As I am sure all of you read my reviews of Dragonstone and The Dragon's Heart in a previous posting, you are by now familiar with up-and-coming author Michelle Young. This weekend, Michelle is hoping to take DragonCon by storm as she introduces new readers to her world: the magical world of Latharia. I had the chance to interview Ms. Young about her books, her beginnings, her inspirations and her plans for the future.
Celebrity Extra: Had you always known that you wanted to be a writer, or did you develop this love later in life?
Michelle Young: I’ve always loved writing, but I never thought I would be a writer professionally. At one time I was going to go to school to become an English Literature Teacher, because I love reading the classics; I love creative writing, but I never thought I would do it professionally. And then it just kind of happened.
CE: How did the whole thing happen?
MY: The best way to say it — and it sounds really weird — but I had this story in my head, and it got to the point that I was compelled to write it. And I sat down at my computer — because my kids were younger, so they would go to bed and my husband would play his video games — and this is my relaxation at the end of the day. I would sit and write it. And I kind of thought it would be a romance. And I was just embarrassed. I was embarrassed of the subject; I was embarrassed to think: “I think I could write a book?!?” So I didn’t even tell my husband. We were married almost 18 years and I tell him everything, but I didn’t even tell him.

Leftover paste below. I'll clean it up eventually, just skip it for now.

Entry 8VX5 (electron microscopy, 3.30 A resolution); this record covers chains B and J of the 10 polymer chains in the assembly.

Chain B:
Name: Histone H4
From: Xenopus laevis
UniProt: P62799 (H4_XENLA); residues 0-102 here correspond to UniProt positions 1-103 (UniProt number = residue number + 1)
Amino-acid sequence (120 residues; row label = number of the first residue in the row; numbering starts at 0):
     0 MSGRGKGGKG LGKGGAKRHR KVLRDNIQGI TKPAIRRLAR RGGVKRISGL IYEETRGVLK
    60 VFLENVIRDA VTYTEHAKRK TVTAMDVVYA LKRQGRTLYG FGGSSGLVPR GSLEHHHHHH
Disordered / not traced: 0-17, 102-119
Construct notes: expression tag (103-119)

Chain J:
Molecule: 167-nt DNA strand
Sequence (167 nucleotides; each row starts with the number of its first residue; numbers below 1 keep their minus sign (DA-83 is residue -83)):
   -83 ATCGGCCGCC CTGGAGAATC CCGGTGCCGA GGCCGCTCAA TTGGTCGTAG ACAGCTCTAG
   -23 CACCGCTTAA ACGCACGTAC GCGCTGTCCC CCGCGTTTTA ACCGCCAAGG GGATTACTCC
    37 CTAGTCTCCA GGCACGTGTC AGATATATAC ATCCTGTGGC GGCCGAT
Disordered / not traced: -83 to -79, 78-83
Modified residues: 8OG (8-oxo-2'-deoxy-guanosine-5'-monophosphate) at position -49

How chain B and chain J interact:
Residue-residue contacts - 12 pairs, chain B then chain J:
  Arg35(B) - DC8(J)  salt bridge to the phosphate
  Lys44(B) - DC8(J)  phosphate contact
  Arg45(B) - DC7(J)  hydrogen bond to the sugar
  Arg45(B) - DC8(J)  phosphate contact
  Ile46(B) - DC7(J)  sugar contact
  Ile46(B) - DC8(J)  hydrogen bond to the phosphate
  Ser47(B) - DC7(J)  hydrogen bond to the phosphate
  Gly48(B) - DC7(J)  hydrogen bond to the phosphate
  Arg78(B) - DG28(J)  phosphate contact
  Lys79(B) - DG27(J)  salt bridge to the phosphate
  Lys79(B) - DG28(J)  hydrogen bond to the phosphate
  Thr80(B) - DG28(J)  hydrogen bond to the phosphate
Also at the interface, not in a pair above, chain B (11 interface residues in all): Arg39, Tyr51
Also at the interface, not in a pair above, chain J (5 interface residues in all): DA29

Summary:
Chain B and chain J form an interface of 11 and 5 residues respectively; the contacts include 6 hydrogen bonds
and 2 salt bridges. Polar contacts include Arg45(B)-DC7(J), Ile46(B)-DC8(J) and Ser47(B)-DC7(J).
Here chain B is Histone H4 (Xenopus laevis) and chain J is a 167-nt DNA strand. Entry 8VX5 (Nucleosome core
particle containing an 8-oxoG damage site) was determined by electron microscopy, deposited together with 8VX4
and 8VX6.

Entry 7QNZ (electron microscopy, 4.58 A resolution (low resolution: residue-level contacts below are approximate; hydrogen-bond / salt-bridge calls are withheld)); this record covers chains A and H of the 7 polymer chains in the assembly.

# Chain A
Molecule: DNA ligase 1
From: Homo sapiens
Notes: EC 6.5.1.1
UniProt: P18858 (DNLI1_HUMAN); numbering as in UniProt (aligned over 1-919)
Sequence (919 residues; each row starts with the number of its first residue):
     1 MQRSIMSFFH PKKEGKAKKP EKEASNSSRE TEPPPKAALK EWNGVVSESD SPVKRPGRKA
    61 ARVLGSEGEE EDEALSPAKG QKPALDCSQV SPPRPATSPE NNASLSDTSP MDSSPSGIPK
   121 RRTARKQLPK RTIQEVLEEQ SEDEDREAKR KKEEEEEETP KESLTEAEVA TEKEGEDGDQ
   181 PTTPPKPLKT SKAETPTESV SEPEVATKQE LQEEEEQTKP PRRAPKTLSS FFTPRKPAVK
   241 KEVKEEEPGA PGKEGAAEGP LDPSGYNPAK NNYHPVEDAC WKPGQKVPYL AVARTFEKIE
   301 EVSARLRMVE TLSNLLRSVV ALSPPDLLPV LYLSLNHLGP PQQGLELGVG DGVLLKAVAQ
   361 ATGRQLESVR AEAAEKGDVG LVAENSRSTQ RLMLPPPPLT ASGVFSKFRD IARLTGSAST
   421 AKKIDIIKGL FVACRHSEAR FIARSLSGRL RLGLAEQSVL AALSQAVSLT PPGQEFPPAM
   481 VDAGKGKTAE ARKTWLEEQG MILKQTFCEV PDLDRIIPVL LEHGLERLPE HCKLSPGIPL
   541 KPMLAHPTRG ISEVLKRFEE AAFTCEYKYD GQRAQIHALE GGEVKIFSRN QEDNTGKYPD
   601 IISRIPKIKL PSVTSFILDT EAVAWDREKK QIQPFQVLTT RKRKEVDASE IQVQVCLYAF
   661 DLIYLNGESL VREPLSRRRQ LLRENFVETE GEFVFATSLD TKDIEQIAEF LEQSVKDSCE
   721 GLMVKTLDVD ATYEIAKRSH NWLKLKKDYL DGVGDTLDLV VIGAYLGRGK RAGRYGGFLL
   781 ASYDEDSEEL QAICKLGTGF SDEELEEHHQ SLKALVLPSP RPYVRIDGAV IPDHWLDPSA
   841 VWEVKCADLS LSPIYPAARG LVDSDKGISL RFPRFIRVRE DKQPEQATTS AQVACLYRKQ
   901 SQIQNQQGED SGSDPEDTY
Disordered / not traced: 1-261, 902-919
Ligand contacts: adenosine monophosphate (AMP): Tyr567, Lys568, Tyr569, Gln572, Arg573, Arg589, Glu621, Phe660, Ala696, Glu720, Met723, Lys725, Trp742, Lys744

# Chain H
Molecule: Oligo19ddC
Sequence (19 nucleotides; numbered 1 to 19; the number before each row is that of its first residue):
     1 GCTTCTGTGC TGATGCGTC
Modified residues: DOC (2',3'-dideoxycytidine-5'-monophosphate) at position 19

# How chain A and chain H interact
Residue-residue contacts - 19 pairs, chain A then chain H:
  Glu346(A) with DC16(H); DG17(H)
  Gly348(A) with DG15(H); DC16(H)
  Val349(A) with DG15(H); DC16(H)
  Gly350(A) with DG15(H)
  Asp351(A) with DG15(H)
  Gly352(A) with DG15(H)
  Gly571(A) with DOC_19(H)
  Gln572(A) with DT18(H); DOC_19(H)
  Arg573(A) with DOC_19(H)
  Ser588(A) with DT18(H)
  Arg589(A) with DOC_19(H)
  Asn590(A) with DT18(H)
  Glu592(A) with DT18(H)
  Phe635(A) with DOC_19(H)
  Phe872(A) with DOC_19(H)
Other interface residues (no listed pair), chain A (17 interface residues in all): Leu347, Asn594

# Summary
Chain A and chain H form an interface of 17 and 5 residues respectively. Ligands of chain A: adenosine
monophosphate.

And after a month of me writing it, he came up behind me and I slammed down my laptop. And he said: “What are you writing? Who are you writing to?” So I had to confess to my husband, who was amazingly supportive. And the more I wrote — it got to the point that I was sitting at my computer eight to 10 hours a day, just writing. I only worked part time, so my days off I would do that. My husband would take the kids camping for the weekend so I could just write. And after spending thousands of hours writing it, I thought, “I wonder what it would take to get this published?”
I stumbled onto the Central Florida Romance Writers Association and went there a few times. I learned a lot but got intimidated by all of these other authors. There’s about 50 members and about a quarter of them are published, and some of them are big published. And I’d gotten to the point where I thought, “I am not that good, and I am never going to get published.” I’m going to go to one more meeting and see what happens. And I went to that one more meeting and it just so happens Rhonda Penders — the owner of the Wild Rose Press in New York — was here on vacation. So the president had invited her to come speak to our little romance writers group. She took pitches after the meeting. So I talked to her, I pitched, and she said: "It sounds really good. Submit it." So, I did and I got accepted.
CE: Were you nervous about the whole pitch?
MY: Oh, yes. And the whole point of the Wild Rose Press is that they’re a gentler publishing company. So, when I talked to her, it probably was not the kind of pitch you’d want to give to Harlequin. I probably sounded like a babbling idiot, but she got it. She was like, “It’s okay, just relax; tell me, what your story is about?” So I got through it. I don’t know if the universe just aligned and everything just fell into place. I just can’t explain it. I felt like I was meant to do this.